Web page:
“Our main goal is to preserve everyone’s job for once this is over and to have everyone maintain NSB health benefits,” he told CBD.

As Night Shift has a distribution arm, they’ve also “put out the call to all MA brewers who are taproom centric models to try and help them sell their cans in the Off-Premise trade.” 

In California, which has been hit hard with COVID 19 fallout — including some of the strictest quarantine measures with “shelter in place” provisions in the San Francisco Bay area — Russian River is furloughing “90% of its staff — about 175 employees,” per Brewbound report. 

This is just the tip of the iceberg, as the top story survey tells us. 

A Crain’s Detroit article from earlier in the week described how local brewer, Batch Brewing Co., announced “that it was forced to lay off all of its employees as a result of the new [Michigan] executive order. It launched a Go Fund Me campaign for the impacted employees, raising more than $4,000 of its $20,000 goal as of Tuesday morning.”

The same article confirmed that Founders has closed its Detroit and Grand Rapids taprooms indefinitely, naturally, in accordance with new Michigan on-premise restrictions. 

Fellow Michigan brewer Bell’s is in a bit of a stickier situation. Founder Larry Bell told the outlet that “draft beer accounts for about 35 percent of its business.” 

“What’s worse, the brewer just recently shipped out high volumes of beer in anticipation of the annual Oberon launch, which was scheduled for March 23 and effectively canceled.” 

“What the long-term impact is gonna be I can’t say for sure, but obviously, we’re gonna see some decreased volume,” Larry told Crain’s. 


As craft brewers pivot to offer more food (where they serve it) and beer to go, many of the country’s largest craft brewers are taking to social media to tell users of drive-through “meal deals” with beer. 

Georgia’s SweetWater updated its newsletter patrons that while the taproom is closed, beer and food to go starts now.

“Want a deal on food and beer?   Choose from 6 family-sized meals, pick your favorite 12 pack of brews,” it said. “Drive up to the brewery and we’ll load up your car.”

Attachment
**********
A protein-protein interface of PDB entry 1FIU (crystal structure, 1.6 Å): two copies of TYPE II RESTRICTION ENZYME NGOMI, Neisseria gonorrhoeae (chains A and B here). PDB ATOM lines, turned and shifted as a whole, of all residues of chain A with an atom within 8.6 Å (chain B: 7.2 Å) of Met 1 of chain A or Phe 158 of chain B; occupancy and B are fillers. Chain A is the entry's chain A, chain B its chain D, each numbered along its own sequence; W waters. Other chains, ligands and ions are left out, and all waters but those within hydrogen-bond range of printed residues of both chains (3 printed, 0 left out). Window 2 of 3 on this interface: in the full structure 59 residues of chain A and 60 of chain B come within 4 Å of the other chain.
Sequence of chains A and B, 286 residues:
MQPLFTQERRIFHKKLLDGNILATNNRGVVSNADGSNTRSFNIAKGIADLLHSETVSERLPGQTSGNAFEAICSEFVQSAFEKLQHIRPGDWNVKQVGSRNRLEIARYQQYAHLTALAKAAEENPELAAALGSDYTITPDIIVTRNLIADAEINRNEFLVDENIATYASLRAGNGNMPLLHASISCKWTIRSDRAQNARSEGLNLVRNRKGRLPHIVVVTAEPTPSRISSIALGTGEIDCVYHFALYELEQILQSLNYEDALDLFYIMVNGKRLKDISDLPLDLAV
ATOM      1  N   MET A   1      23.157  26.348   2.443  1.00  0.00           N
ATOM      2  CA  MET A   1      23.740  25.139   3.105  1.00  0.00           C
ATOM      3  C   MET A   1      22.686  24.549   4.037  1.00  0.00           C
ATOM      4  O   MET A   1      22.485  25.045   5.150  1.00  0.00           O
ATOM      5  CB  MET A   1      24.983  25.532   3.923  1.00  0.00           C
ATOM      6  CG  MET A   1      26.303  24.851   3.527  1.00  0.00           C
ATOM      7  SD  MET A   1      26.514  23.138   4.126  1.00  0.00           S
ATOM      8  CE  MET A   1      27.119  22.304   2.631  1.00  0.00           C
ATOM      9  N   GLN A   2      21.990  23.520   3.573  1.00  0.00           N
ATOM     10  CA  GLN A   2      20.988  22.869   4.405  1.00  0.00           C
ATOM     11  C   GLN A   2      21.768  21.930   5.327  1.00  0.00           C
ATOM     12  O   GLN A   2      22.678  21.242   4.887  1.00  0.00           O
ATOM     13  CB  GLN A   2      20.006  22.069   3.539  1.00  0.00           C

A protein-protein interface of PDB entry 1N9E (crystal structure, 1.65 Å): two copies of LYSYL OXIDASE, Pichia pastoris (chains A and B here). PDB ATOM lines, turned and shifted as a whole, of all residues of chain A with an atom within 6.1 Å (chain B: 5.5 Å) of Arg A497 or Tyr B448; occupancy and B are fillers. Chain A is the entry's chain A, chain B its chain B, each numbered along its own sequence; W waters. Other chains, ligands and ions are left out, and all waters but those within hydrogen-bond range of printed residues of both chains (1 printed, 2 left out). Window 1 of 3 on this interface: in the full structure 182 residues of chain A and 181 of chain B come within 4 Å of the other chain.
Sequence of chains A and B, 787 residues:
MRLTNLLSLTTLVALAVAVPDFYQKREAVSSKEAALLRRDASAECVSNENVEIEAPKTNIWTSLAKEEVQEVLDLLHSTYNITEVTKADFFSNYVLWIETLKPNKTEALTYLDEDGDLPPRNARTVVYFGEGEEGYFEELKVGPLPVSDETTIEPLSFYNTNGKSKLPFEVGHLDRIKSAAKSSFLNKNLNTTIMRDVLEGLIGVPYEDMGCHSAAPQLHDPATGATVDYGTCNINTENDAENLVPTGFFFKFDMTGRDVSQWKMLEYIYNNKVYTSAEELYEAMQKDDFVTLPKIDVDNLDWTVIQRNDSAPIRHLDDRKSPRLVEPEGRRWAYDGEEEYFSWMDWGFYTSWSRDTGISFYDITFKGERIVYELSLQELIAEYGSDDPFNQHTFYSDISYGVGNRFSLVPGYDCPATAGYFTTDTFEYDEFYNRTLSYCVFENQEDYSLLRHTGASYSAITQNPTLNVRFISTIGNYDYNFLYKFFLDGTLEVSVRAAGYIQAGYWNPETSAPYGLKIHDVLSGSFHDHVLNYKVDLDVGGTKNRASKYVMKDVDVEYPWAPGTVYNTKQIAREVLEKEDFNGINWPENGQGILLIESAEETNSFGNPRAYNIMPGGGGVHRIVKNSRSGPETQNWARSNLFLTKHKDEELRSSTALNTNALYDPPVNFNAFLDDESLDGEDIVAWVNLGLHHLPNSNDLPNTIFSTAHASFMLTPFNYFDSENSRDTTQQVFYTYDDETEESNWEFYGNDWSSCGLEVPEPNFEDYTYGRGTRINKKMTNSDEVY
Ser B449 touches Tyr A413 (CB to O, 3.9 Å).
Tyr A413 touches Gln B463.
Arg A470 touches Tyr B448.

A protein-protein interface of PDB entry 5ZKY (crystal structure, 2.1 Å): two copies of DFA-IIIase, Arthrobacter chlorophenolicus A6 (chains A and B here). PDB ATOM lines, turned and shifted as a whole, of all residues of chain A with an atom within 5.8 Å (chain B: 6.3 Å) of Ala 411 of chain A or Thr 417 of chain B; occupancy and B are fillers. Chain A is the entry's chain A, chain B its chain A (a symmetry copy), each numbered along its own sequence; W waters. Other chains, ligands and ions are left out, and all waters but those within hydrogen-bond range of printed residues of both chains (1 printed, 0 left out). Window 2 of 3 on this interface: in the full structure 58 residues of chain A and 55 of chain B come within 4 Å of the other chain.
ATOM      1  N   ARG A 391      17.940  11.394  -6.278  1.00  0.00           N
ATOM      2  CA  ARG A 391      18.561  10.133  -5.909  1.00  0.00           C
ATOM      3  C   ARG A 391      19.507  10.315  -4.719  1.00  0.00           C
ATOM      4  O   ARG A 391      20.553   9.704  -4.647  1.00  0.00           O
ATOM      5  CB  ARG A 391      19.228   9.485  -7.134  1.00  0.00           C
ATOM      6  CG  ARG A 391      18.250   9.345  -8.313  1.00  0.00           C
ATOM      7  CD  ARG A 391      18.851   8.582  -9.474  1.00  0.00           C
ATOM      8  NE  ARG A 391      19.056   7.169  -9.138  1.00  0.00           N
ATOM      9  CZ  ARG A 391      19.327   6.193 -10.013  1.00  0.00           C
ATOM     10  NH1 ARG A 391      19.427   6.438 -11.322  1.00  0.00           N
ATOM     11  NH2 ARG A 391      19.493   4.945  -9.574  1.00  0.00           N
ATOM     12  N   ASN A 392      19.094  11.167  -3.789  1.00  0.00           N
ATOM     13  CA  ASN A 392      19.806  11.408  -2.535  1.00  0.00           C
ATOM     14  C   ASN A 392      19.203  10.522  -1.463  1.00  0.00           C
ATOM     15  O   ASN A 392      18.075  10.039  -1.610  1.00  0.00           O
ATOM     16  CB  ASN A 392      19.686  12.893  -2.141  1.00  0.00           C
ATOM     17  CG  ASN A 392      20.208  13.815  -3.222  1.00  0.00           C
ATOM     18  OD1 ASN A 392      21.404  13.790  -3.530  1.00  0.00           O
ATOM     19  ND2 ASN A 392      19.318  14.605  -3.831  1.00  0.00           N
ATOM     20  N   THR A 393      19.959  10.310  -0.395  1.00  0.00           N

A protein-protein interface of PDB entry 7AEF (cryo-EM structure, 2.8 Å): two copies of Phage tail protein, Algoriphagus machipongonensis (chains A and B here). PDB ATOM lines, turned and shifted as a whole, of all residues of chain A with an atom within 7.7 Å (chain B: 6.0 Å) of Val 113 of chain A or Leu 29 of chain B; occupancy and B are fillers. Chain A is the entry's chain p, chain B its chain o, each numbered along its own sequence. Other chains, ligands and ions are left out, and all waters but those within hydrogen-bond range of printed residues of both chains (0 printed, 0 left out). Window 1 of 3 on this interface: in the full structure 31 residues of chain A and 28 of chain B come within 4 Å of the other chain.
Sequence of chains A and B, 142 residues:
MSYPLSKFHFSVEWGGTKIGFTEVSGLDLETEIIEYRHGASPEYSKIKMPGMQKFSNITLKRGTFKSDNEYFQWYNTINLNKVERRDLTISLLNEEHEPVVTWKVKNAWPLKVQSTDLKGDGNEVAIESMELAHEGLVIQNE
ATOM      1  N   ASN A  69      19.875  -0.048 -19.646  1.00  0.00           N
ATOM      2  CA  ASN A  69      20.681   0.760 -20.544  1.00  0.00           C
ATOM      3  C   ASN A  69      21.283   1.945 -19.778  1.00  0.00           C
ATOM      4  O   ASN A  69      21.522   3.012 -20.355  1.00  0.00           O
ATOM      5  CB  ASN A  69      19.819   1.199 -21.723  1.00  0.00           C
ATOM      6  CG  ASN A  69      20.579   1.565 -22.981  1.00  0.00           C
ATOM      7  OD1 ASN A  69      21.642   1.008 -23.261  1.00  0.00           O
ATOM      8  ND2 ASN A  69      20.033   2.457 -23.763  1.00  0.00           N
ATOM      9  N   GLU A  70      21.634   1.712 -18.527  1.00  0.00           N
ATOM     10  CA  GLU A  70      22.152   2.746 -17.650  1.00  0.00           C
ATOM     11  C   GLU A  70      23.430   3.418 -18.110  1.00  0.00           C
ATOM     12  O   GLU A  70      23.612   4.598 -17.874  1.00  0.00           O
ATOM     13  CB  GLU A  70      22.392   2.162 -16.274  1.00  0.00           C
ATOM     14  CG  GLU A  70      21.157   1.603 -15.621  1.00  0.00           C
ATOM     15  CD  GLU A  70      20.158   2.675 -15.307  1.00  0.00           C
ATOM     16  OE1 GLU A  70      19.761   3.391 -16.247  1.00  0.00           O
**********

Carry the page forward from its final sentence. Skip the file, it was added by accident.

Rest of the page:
At Houston’s Saint Arnold, which has added special drive through and to-go pickup, they were advertising “Special To Go Combos” this week:

Pizza + Six Pack (Year Round Beer) = $22

Two Burgers + Hand Cut Fries + Six Pack (Year Round Beer) = $33

Whole Chicken + Two Sides + Six Pack (Year Round Beer) = $36


Here’s another neat idea, this one coming from The Bruery in Orange County, California.

The company is abiding by the orders handed down by Gov. Newsom and only serving “to-go” beer out of their tasting rooms. However, “that doesn’t mean we can’t share a beer together,” the company said.

How’s that? Tomorrow evening, The Bruery will host its “first ever digital drinking experience.” 

This “virtual happy hour” will take place on The Bruery’s YouTube channel at at 5:00 pm (PT) tomorrow.

The schedule includes tasting through a few beers, of course. The set line-up for the happy hour, includes: Handy Man, a dry-hopped blonde saison; Rukeller Helles, a traditional Bavarian style Helles; Relax [It’s Just a Hazy IPA], a hazy IPA, obviously; Bakery: Boysenberry, an imperial stout aged in bourbon barrels with boysenberries; and Huckle & Flow, an imperial stout with huckleberries.

The Bruery encourages consumers who plan to attend tomorrow evening’s event to purchase these beers prior, by shopping online with overnight delivery, swinging by their tasting room, or finding them in a beer store nearby.

In addition to the beer drinking, the event will include an open discussion forum, live Q&A via the comments section, and founder Patrick Rue will also be joining the event as they “taste a few wines from Erosion Winery.”

“So come online and join us for a beer – we can be social AND keep our distance,” per announcement. 

Until tomorrow,

Jenn, Jordan, and Harry 

“It takes a great deal of courage to stand up to your enemies, but even more to stand up to your friends.” – J. K. Rowling

———- Sell Day Calendar ———-

Today’s Sell Day: 13

Sell days this month: 22

Sell days this month last year: 21

This month ends on a: Tues.

This month last year ended on a: Fri.

YTD sell days Over/Under:  +1